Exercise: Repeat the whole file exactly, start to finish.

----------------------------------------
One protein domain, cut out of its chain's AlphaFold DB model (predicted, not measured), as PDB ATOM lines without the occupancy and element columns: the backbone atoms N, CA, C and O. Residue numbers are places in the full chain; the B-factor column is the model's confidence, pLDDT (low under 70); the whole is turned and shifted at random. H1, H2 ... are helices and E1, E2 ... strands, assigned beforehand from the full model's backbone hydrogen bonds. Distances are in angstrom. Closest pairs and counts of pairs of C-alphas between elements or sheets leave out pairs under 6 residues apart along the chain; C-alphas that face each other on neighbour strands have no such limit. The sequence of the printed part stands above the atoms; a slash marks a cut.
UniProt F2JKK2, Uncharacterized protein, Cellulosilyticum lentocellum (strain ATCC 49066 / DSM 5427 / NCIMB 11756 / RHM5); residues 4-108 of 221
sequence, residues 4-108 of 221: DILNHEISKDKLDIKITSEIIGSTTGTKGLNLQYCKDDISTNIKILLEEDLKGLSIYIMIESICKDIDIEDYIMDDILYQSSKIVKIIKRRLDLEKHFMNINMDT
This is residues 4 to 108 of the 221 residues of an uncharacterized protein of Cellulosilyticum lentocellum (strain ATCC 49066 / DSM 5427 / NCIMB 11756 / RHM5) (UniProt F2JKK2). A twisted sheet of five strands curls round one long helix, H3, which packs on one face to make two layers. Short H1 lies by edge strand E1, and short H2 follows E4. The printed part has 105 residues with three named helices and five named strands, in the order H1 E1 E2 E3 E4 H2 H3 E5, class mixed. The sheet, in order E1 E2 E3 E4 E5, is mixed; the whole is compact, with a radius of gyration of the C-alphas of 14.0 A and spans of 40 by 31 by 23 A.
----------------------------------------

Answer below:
One protein domain, cut out of its chain's AlphaFold DB model (predicted, not measured), as PDB ATOM lines without the occupancy and element columns: the backbone atoms N, CA, C and O. Residue numbers are places in the full chain; the B-factor column is the model's confidence, pLDDT (low under 70); the whole is turned and shifted at random. H1, H2 ... are helices and E1, E2 ... strands, assigned beforehand from the full model's backbone hydrogen bonds. Distances are in angstrom. Closest pairs and counts of pairs of C-alphas between elements or sheets leave out pairs under 6 residues apart along the chain; C-alphas that face each other on neighbour strands have no such limit. The sequence of the printed part stands above the atoms; a slash marks a cut.
UniProt F2JKK2, Uncharacterized protein, Cellulosilyticum lentocellum (strain ATCC 49066 / DSM 5427 / NCIMB 11756 / RHM5); residues 4-108 of 221
sequence, residues 4-108 of 221: DILNHEISKDKLDIKITSEIIGSTTGTKGLNLQYCKDDISTNIKILLEEDLKGLSIYIMIESICKDIDIEDYIMDDILYQSSKIVKIIKRRLDLEKHFMNINMDT
This is residues 4 to 108 of the 221 residues of an uncharacterized protein of Cellulosilyticum lentocellum (strain ATCC 49066 / DSM 5427 / NCIMB 11756 / RHM5) (UniProt F2JKK2). A twisted sheet of five strands curls round one long helix, H3, which packs on one face to make two layers. Short H1 lies by edge strand E1, and short H2 follows E4. The printed part has 105 residues with three named helices and five named strands, in the order H1 E1 E2 E3 E4 H2 H3 E5, class mixed. The sheet, in order E1 E2 E3 E4 E5, is mixed; the whole is compact, with a radius of gyration of the C-alphas of 14.0 A and spans of 40 by 31 by 23 A.